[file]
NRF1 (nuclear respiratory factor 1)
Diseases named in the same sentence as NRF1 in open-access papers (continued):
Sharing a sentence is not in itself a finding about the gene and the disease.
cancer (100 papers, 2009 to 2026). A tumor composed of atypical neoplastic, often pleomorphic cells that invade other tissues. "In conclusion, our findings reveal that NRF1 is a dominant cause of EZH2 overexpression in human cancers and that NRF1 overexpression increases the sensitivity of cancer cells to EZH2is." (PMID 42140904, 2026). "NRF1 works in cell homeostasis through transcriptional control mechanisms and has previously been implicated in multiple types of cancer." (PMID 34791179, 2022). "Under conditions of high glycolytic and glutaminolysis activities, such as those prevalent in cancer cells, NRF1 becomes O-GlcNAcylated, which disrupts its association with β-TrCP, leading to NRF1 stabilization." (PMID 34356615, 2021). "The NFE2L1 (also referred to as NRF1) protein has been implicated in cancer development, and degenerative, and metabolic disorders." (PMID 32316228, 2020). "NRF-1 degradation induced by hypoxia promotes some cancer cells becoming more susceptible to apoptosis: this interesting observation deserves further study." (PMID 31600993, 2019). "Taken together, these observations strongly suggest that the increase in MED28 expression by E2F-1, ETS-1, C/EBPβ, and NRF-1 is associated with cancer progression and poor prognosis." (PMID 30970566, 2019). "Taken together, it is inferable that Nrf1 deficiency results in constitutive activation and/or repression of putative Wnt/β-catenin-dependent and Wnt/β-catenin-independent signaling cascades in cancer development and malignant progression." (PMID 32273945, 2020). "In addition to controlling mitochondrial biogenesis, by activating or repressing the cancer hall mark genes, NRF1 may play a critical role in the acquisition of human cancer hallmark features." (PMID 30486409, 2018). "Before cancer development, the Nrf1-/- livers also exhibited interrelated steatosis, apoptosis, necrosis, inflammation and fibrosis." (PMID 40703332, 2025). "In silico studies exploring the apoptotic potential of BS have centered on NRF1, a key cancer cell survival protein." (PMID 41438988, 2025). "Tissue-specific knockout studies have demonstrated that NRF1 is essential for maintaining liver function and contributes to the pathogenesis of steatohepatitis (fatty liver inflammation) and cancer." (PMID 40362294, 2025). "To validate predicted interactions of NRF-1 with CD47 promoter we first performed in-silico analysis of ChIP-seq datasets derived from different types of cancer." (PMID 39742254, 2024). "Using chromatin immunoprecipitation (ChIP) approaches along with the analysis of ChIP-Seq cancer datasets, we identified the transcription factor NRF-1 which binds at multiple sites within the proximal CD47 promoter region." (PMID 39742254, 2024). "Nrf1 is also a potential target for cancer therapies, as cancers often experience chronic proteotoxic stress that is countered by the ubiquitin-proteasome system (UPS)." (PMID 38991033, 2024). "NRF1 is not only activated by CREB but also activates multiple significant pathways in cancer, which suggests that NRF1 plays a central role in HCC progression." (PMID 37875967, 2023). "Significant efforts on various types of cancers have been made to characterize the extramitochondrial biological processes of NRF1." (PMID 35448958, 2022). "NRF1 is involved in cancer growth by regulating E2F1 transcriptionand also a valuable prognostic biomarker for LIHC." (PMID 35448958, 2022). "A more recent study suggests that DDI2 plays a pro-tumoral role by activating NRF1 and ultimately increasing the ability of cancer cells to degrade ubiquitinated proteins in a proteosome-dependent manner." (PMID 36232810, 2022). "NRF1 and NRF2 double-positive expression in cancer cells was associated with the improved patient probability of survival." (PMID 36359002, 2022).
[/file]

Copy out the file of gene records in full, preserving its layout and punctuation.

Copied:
NRF1 (nuclear respiratory factor 1)
Diseases named in the same sentence as NRF1 in open-access papers (continued):
Sharing a sentence is not in itself a finding about the gene and the disease.
cancer (100 papers, 2009 to 2026). A tumor composed of atypical neoplastic, often pleomorphic cells that invade other tissues. "In conclusion, our findings reveal that NRF1 is a dominant cause of EZH2 overexpression in human cancers and that NRF1 overexpression increases the sensitivity of cancer cells to EZH2is." (PMID 42140904, 2026). "NRF1 works in cell homeostasis through transcriptional control mechanisms and has previously been implicated in multiple types of cancer." (PMID 34791179, 2022). "Under conditions of high glycolytic and glutaminolysis activities, such as those prevalent in cancer cells, NRF1 becomes O-GlcNAcylated, which disrupts its association with β-TrCP, leading to NRF1 stabilization." (PMID 34356615, 2021). "The NFE2L1 (also referred to as NRF1) protein has been implicated in cancer development, and degenerative, and metabolic disorders." (PMID 32316228, 2020). "NRF-1 degradation induced by hypoxia promotes some cancer cells becoming more susceptible to apoptosis: this interesting observation deserves further study." (PMID 31600993, 2019). "Taken together, these observations strongly suggest that the increase in MED28 expression by E2F-1, ETS-1, C/EBPβ, and NRF-1 is associated with cancer progression and poor prognosis." (PMID 30970566, 2019). "Taken together, it is inferable that Nrf1 deficiency results in constitutive activation and/or repression of putative Wnt/β-catenin-dependent and Wnt/β-catenin-independent signaling cascades in cancer development and malignant progression." (PMID 32273945, 2020). "In addition to controlling mitochondrial biogenesis, by activating or repressing the cancer hall mark genes, NRF1 may play a critical role in the acquisition of human cancer hallmark features." (PMID 30486409, 2018). "Before cancer development, the Nrf1-/- livers also exhibited interrelated steatosis, apoptosis, necrosis, inflammation and fibrosis." (PMID 40703332, 2025). "In silico studies exploring the apoptotic potential of BS have centered on NRF1, a key cancer cell survival protein." (PMID 41438988, 2025). "Tissue-specific knockout studies have demonstrated that NRF1 is essential for maintaining liver function and contributes to the pathogenesis of steatohepatitis (fatty liver inflammation) and cancer." (PMID 40362294, 2025). "To validate predicted interactions of NRF-1 with CD47 promoter we first performed in-silico analysis of ChIP-seq datasets derived from different types of cancer." (PMID 39742254, 2024). "Using chromatin immunoprecipitation (ChIP) approaches along with the analysis of ChIP-Seq cancer datasets, we identified the transcription factor NRF-1 which binds at multiple sites within the proximal CD47 promoter region." (PMID 39742254, 2024). "Nrf1 is also a potential target for cancer therapies, as cancers often experience chronic proteotoxic stress that is countered by the ubiquitin-proteasome system (UPS)." (PMID 38991033, 2024). "NRF1 is not only activated by CREB but also activates multiple significant pathways in cancer, which suggests that NRF1 plays a central role in HCC progression." (PMID 37875967, 2023). "Significant efforts on various types of cancers have been made to characterize the extramitochondrial biological processes of NRF1." (PMID 35448958, 2022). "NRF1 is involved in cancer growth by regulating E2F1 transcriptionand also a valuable prognostic biomarker for LIHC." (PMID 35448958, 2022). "A more recent study suggests that DDI2 plays a pro-tumoral role by activating NRF1 and ultimately increasing the ability of cancer cells to degrade ubiquitinated proteins in a proteosome-dependent manner." (PMID 36232810, 2022). "NRF1 and NRF2 double-positive expression in cancer cells was associated with the improved patient probability of survival." (PMID 36359002, 2022).